Experimental Brain Research

, Volume 120, Issue 1, pp 1–8 | Cite as

The role of muscle spindles in ankle movement perception in human subjects with diabetic neuropathy

  • R. W. M. van Deursen
  • Maria Matilde Sanchez
  • Jan S. Ulbrecht
  • P. R. Cavanagh
RESEARCH ARTICLE

Abstract 

The objective of this study was to develop a quantitative method to assess muscle spindle function. Three groups of subjects were studied: ten young and healthy subjects, 15 older subjects with diabetic neuropathy, and 15 age-matched controls. All subjects performed an ankle-movement matching task with and without muscle vibration. Input from the plantar cutaneous mechanoreceptors was minimized by using a foot-clamping device. The younger subjects tracked the movement very well, but vibration had a significant effect on their performance (P < 0.001). Similar results were seen in the older control subjects, but they were less successful in tracking movement and slightly less affected by vibration. The neuropathic subjects had the most difficulty tracking, and vibration had only a small but still significant effect on their performance. The interaction between the group and the vibration effect was highly significant (P < 0.001), indicating that the performance of the control subjects changed to a greater degree in the presence of vibration than the performance of the subjects with diabetic neuropathy. Muscle spindles are the primary receptors that are involved in the change in tracking performance when vibration is added during an ankle-movement matching task, and we therefore conclude that the procedure described provides a quantitative evaluation of muscle spindle function.The results demonstrate that diabetic neuropathy degrades muscle sensory function, which may contribute to the impaired balance and unsteadiness of gait that has been observed in diabetic neuropathy.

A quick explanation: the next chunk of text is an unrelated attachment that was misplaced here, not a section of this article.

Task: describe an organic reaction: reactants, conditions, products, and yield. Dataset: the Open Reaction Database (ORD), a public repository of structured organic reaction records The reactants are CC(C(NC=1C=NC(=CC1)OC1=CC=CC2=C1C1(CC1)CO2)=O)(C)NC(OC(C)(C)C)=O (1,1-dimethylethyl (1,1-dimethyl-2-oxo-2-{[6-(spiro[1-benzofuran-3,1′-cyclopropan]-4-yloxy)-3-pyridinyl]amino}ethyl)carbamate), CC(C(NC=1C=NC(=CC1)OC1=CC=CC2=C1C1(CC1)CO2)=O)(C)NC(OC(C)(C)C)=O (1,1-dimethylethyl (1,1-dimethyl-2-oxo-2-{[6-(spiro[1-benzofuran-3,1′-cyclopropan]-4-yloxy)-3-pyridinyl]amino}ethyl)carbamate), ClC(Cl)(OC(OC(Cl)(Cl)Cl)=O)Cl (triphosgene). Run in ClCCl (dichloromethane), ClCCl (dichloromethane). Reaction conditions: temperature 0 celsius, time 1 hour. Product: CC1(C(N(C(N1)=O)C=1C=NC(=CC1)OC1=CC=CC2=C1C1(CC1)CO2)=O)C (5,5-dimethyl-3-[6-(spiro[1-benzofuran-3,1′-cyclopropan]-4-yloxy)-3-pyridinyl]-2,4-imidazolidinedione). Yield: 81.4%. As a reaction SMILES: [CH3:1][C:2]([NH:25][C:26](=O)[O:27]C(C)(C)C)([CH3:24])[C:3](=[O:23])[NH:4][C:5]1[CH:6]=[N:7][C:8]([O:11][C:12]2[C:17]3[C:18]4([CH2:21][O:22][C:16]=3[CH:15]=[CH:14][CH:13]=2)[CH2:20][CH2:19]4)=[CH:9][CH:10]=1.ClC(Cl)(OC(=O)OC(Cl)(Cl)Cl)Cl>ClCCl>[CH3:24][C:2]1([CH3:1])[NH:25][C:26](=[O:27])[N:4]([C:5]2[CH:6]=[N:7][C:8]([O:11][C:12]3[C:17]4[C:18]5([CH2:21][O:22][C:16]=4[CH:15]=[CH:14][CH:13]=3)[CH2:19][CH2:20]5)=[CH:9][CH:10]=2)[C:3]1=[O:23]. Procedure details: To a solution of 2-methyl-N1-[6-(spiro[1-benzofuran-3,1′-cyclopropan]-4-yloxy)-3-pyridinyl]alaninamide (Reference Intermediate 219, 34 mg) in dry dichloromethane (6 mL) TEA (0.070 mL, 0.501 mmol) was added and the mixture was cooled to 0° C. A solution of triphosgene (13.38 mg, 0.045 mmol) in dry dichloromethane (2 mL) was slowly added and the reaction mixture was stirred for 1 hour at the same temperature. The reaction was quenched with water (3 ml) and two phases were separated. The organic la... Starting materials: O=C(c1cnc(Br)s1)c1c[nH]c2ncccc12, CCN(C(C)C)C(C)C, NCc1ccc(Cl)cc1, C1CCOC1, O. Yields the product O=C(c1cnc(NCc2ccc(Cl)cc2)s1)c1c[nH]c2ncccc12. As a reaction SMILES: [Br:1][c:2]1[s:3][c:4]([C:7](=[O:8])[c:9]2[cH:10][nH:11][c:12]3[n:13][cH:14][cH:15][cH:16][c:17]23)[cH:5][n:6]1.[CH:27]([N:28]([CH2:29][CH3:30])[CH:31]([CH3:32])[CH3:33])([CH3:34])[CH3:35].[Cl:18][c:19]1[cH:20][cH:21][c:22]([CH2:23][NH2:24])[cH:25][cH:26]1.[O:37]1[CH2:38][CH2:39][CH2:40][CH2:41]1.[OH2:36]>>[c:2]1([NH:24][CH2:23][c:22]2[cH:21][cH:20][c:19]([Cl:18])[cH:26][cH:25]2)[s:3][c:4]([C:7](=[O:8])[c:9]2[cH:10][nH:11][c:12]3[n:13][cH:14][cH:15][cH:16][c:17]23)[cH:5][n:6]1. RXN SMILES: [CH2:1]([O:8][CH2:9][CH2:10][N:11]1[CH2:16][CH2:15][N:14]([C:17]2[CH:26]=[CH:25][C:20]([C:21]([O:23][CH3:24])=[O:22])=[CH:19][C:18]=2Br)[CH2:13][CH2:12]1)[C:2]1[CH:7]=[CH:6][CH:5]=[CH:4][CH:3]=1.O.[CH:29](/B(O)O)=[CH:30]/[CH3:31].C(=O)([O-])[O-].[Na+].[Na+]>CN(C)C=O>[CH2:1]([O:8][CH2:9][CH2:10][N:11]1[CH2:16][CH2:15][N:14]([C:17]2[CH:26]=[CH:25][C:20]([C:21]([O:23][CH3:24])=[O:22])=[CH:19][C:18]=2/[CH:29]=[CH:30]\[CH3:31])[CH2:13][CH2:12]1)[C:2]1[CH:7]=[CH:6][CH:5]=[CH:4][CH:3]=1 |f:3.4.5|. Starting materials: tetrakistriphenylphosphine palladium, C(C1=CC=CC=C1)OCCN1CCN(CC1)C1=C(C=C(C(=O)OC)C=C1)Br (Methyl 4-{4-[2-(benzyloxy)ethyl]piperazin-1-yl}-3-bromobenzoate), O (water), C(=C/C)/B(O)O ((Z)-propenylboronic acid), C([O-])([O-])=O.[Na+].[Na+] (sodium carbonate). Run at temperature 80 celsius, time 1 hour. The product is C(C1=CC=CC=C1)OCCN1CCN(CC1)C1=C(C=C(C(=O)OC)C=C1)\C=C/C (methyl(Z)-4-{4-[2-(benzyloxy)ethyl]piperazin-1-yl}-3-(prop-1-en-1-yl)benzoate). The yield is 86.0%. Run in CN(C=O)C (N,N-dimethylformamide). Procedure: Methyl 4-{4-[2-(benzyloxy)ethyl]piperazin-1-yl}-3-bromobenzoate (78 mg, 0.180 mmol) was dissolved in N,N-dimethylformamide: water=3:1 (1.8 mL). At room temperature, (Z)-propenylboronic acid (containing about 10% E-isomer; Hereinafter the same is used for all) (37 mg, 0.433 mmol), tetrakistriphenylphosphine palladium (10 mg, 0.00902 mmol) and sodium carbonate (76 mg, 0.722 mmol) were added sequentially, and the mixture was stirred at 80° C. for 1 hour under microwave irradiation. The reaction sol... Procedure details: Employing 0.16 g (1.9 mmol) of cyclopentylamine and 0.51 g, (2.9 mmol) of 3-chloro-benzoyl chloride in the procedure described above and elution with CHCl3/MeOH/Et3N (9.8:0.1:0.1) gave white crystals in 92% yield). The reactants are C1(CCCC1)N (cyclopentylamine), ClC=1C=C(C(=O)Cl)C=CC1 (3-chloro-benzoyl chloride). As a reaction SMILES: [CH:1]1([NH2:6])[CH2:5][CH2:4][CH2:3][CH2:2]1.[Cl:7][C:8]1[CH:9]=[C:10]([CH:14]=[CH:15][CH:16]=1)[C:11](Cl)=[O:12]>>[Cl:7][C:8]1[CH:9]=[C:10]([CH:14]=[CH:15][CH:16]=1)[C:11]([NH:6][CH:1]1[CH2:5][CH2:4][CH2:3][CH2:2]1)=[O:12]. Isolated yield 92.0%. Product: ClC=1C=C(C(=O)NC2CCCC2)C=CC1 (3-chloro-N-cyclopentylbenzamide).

Key words Muscle spindle Tendon vibration Diabetic polyneuropathy Human 

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Copyright information

© Springer-Verlag Berlin Heidelberg 1998

Authors and Affiliations

  • R. W. M. van Deursen
    • 1
  • Maria Matilde Sanchez
    • 2
  • Jan S. Ulbrecht
    • 3
  • P. R. Cavanagh
    • 1
  1. 1.Center for Locomotion Studies, Department of Kinesiology, 29 Recreation Building, Penn State University, University Park, PA 16802, USA e-mail: prc@psu.edu, Fax: +1-814-863-4755US
  2. 2.Statistical Consulting Center, Penn State University, University Park, PA 16802, USAUS
  3. 3.Center for Locomotion Studies, Penn State University, University Park, PA 16802, USAUS

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